Key players in the U.S. Senate are making a last-ditch effort to repeal the Affordable Care Act and strip millions of their health insurance. Don’t let them get away with it. The decisive vote on this bad proposal is likely to occur next week.
The Graham-Cassidy bill is being sold as a compromise—but it’s not. It’s just as bad as every form of ACA repeal that we’ve seen so far and, once again, favors the powerful over the vulnerable. This bill would strip millions of their health-care coverage, increase premiums for working families, deny coverage for pre-existing conditions, and punish states that have expanded Medicaid.
Here are the specifics (look familiar?):
- It still guts Medicaid by cutting hundreds of billions of dollars, and it eliminates Medicaid expansion.
- It allows states to let insurance companies charge people with pre-existing conditions exorbitant rates and to gut other key protections.
- It still strips health care from people with disabilities, seniors in nursing homes, children, and other vulnerable populations.
- It still allows states to let insurance companies charge up to five times more for people over 50.
- It still means tens of millions would have their health care taken away—up to 32 million, we believe (although no one will really know until the Congressional Budget Office score is released).
- It still leaves in place a tax on working families’ health plans that provide strong benefits.
- And, for the first time, this latest repeal bill eliminates tax credits that make health care more affordable for people with coverage through the ACA.
This is just another effort not just to kill the Affordable Care Act but to take a hatchet to the medical safety net that has helped thousands of poor and vulnerable Americas. And for what? So partisan politicians in Congress can say they “won.”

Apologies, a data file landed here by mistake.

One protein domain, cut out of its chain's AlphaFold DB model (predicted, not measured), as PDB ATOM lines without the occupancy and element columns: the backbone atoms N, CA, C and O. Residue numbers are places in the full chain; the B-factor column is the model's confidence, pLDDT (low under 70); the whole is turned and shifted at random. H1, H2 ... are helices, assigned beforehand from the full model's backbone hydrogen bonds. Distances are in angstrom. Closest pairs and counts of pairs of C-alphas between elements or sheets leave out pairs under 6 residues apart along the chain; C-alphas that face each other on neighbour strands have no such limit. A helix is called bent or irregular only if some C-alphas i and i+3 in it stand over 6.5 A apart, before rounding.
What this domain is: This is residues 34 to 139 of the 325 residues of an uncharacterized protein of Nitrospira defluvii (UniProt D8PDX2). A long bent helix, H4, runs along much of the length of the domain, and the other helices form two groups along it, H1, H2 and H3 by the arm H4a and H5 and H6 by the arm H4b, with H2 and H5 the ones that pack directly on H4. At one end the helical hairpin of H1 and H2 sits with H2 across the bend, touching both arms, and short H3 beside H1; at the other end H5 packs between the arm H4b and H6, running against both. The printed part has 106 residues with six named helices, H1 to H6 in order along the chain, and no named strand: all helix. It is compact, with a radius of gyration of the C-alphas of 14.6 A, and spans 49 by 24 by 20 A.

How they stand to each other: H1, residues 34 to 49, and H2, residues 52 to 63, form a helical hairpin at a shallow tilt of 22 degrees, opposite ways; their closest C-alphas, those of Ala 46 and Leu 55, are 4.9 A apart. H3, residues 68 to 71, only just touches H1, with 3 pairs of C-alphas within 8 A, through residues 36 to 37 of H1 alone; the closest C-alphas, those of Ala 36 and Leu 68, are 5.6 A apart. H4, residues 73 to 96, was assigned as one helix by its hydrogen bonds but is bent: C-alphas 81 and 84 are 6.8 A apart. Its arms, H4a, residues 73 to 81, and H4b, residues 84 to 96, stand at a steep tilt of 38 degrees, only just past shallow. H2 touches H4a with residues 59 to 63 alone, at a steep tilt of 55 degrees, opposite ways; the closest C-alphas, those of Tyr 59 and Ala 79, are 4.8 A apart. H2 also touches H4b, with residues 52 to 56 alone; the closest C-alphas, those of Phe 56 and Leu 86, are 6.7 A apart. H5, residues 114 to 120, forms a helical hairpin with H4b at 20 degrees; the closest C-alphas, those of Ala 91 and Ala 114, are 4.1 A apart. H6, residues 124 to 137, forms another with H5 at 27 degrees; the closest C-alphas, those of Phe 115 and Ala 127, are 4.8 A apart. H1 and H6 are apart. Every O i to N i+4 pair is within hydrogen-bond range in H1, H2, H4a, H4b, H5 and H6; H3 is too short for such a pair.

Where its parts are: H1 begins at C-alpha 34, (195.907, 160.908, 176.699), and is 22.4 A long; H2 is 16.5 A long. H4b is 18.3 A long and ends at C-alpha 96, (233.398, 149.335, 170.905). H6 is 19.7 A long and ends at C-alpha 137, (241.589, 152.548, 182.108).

Write your senators today and tell them to reject this bill.
What’s the rush? Sen. Mitch McConnell, the majority leader, is trying to ram this bill through the Senate before a September 30 deadline to take advantage of a Senate procedural rule. He knows the nonpartisan Congressional Budget Office won’t “be able to provide point estimates of the effects on the deficit, health insurance coverage, or premiums for at least several weeks,” as two CBO officials recently wrote. Not knowing for sure the effects this will have on Americans’ lives or our economy is yet another reason to oppose this effort.
What happened to the Senate pledge to work on a bipartisan solution, which is what everyone–constituents, governors, insurance commissioners and the public—believe is needed at this time? With one-sixth of the economy at stake, the Senate should be working together, not rushing through a bill that hurts Americans.
Americans can’t go back to the days where we were one illness away from bankruptcy. This bill puts the interests of the powerful over the needs of our most vulnerable, and that’s un-American.